This paper presents a robotic system for GTA welding of lids on cylindrical vessels. The system consists of an articulated robot arm, a rotating positioner, end effectors for welding, grinding, ultrasonic and eddy current inspection. Features include weld viewing cameras, modular software, and text-based procedural files for process and motion trajectories.

  14. Automatic welding comes of age. [Offshore

    SciTech Connect

    Turner, D.L. Jr.

    1981-07-01

    Automatic pipe welding systems today fall into three main categories: gas metal arc welding, gas-tungsten arc welding, and flash-butt welding. The first automatic welding devices used offshore were the CRC and H.C. Price systems. Both use gas metal arc welding with a consumable steel filler wire. The recently developed McDermott flash-butt welding system is described. (DLC)

  15. Friction stir welding tool and process for welding dissimilar materials

    DOEpatents

    Hovanski, Yuri; Grant, Glenn J; Jana, Saumyadeep; Mattlin, Karl F

    2013-05-07

    A friction stir welding tool and process for lap welding dissimilar materials are detailed. The invention includes a cutter scribe that penetrates and extrudes a first material of a lap weld stack to a preselected depth and further cuts a second material to provide a beneficial geometry defined by a plurality of mechanically interlocking features. The tool backfills the interlocking features generating a lap weld across the length of the interface between the dissimilar materials that enhances the shear strength of the lap weld.

  16. Study of inertia welding: the sensitivity of weld configuration and strength to variations in welding parameters

    SciTech Connect

    Mote, M.W.

    1981-12-01

    An experiment is described which is designed to demonstrate the forgiveness of inertia welding, that is, the relative insensitivity of weld strength to variations in energy (rotational speed of parts) and axial force. Although easily observed variations in the welding parameters produced easily observed changes in weldment configuration and changes in dimension (upset), only extremes in parameters produced changes in weld strength. Consequently, process monitoring and product inspection would be sufficient for quality assurance in a production environment.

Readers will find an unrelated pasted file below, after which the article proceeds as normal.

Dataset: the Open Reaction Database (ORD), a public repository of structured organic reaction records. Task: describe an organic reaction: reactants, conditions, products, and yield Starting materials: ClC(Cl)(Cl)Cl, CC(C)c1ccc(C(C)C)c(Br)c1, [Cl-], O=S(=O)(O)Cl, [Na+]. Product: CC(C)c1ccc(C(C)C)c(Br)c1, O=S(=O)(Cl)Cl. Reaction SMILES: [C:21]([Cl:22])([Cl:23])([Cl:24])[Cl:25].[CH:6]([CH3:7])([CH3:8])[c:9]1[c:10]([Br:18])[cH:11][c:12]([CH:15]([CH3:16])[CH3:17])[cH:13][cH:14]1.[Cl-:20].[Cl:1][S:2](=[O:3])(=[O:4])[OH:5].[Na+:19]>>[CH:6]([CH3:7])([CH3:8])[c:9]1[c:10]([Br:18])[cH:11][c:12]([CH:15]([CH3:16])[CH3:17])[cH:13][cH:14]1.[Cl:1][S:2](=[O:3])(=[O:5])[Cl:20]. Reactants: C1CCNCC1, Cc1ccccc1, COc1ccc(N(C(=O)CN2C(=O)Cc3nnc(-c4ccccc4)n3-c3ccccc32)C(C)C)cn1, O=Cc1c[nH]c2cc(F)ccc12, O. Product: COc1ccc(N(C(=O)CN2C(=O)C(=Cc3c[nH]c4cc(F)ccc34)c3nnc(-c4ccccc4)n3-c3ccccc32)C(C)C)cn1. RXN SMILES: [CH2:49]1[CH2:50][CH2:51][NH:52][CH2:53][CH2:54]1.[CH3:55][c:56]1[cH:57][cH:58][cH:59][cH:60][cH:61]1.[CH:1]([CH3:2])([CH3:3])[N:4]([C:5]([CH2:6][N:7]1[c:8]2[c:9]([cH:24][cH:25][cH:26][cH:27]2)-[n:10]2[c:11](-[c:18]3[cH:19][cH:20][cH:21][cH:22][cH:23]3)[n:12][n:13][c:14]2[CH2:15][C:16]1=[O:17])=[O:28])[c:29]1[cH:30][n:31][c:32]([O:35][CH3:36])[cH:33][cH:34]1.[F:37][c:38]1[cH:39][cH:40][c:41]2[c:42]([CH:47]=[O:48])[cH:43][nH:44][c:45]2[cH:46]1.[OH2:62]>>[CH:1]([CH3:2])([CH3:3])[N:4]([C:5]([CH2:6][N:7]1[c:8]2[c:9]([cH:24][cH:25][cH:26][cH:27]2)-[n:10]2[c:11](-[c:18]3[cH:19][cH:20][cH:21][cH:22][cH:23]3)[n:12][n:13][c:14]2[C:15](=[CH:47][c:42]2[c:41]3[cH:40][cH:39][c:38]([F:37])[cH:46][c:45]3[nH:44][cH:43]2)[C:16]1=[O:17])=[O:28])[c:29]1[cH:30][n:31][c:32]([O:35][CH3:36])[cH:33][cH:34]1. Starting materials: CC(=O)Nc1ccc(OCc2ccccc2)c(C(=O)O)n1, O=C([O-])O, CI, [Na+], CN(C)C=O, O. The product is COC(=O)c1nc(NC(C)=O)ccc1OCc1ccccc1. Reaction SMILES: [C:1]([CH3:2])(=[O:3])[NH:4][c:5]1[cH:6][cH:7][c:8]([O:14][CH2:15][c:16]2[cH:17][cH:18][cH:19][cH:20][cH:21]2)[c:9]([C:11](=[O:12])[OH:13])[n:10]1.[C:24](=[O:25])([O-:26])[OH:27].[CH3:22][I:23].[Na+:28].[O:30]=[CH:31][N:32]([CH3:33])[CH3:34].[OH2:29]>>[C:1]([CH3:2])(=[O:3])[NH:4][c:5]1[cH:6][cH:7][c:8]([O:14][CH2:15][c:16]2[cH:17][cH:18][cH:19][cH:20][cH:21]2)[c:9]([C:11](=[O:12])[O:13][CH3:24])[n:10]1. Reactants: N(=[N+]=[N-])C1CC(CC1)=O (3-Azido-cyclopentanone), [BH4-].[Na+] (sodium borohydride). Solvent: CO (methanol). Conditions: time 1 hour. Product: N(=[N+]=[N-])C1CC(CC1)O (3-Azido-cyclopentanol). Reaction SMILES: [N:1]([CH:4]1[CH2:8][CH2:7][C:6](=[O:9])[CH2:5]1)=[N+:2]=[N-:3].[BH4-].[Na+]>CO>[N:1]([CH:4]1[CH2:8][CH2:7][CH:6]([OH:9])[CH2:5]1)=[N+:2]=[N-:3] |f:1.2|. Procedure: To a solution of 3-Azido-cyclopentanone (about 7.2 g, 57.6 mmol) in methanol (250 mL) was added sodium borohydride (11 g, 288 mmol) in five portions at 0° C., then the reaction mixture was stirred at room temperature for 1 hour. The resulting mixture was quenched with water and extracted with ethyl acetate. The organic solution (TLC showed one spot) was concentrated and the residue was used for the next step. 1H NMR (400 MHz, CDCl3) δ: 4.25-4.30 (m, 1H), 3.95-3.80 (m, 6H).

17. The science and practice of welding. 8th ed. Vol. 2: The practice of welding

    SciTech Connect

    Davies, A.C.

    1984-01-01

    This book includes sections on underwater welding and cutting, cold pressure welding, the application of mixed gases to various welding processes, and robot welding. The author uses photographs, tables, figures, and illustrations to explain the text and provides examination questions.

  18. Thermal Stir Welding: A New Solid State Welding Process

    NASA Technical Reports Server (NTRS)

    Ding, R. Jeffrey

    2003-01-01

    Thermal stir welding is a new welding process developed at NASA's Marshall Space Flight Center in Huntsville, AL. Thermal stir welding is similar to friction stir welding in that it joins similar or dissimilar materials without melting the parent material. However, unlike friction stir welding, the heating, stirring and forging elements of the process are all independent of each other and are separately controlled. Furthermore, the heating element of the process can be either a solid-state process (such as a thermal blanket, induction type process, etc), or, a fusion process (YG laser, plasma torch, etc.) The separation of the heating, stirring, forging elements of the process allows more degrees of freedom for greater process control. This paper introduces the mechanics of the thermal stir welding process. In addition, weld mechanical property data is presented for selected alloys as well as metallurgical analysis.

  19. Thermal Stir Welding: A New Solid State Welding Process